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Discuss Kathy's answer to: Assessing the President

Tell us how you think President Barack Obama has handled the economic crisis so far. What's he done right? And what's he gotten wrong?



Kevin Jackson is someone whom the president and fellow Democrats wished didn’t exist.  Jackson is black and a member of the Tea Party where he serves as a spokesman for

After the president’s State of the Union message, Jackson took offense to what Obama said to the nation.  He claims the president is rife with liberal hypocrisy.

Jackson points out that Obama wants the wealthy to pay more in taxes because of the financial problems facing the nation.  Yet at the same time the president takes half a dozen or so vacations a year, taking not only his wife and daughters, but other family members and friends all at taxpayer expense.  The president also wastes taxpayer money by hosting lavish parties at the White House, some of which have nothing to do with politics.

He also points out that Obama criticizes Romney, who only paid about 15% in taxes.  What Obama failed to note is that Romney reported $20 million in income and then gave $3 million (15% away to charity – mostly to the Mormon Church) where Obama, prior to his election only gave 1% to charity.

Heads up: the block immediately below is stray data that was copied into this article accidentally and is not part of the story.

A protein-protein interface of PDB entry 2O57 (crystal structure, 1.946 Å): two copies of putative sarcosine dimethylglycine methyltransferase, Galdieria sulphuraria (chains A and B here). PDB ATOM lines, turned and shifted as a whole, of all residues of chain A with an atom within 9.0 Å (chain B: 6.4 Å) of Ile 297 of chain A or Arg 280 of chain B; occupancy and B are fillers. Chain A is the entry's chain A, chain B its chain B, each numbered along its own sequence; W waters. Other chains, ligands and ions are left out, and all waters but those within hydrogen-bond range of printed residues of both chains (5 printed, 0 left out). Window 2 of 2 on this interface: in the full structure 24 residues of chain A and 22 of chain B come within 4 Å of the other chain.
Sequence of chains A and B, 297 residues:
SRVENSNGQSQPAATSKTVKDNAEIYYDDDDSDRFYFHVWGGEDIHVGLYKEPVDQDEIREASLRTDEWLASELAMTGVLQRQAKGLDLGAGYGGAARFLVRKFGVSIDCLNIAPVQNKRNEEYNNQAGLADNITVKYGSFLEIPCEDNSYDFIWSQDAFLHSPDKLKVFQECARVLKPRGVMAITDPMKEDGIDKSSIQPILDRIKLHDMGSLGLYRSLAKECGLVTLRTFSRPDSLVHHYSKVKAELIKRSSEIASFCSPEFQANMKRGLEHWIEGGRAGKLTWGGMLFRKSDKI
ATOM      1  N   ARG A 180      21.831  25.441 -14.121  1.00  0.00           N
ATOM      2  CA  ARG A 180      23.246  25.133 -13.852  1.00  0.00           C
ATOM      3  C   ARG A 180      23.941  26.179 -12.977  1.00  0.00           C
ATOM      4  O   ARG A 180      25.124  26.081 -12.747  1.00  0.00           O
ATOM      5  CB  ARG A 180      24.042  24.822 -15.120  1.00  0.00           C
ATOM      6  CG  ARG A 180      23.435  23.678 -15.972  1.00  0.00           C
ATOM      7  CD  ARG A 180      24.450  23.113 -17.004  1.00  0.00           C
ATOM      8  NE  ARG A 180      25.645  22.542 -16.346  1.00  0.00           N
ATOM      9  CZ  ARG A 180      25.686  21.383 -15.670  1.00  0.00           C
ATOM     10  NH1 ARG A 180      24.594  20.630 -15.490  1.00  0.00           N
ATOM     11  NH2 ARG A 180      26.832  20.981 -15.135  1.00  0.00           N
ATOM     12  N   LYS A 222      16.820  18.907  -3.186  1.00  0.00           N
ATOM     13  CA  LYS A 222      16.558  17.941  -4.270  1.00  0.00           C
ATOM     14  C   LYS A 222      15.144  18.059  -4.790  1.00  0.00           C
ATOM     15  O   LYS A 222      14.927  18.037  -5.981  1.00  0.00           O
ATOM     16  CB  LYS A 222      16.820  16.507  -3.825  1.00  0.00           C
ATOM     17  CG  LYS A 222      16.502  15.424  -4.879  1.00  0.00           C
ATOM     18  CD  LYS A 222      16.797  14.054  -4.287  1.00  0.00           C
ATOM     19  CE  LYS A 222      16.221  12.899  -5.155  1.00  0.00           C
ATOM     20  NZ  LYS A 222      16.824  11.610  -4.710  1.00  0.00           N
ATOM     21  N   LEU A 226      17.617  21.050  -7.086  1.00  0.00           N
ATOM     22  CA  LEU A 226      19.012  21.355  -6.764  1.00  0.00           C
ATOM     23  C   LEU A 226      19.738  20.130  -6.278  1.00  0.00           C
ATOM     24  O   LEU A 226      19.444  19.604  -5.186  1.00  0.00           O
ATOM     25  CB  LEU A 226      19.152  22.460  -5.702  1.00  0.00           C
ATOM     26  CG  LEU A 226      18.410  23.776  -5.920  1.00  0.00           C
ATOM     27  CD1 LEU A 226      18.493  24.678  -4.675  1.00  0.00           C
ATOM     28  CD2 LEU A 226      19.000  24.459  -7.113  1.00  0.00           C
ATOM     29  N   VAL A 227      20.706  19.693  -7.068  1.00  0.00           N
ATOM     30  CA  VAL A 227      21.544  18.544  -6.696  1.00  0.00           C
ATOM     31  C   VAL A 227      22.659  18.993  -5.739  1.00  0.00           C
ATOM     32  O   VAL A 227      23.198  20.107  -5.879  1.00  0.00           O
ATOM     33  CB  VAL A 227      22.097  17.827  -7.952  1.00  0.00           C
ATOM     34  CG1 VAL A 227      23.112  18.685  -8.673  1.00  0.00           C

One hypocrisy that Jackson did not point out was Obama’s use of Warren Buffet’s secretary, in the State of the Union address.  She sat in the First Lady’s box and Obama used her to point out that wealthy individuals like Buffet, should be paying the same tax rates as working people, like his secretary.  After the SOTU was over, it was learned that in fact Buffet had paid the same tax rate as his secretary had, and it wasn’t the 30% figure Obama was advocating.

I find it interesting that a number of wealthy individuals have supported the President’s proposal to have the wealthy pay more in taxes.  If they are in favor of it, then why aren’t they doing it?  Why don’t they instruct their accountants to forget about all of the loopholes and deductions that allow them to pay lower rates of taxes?  There’s no law that says you have to use them or that you can’t pay the IRS more than you owe.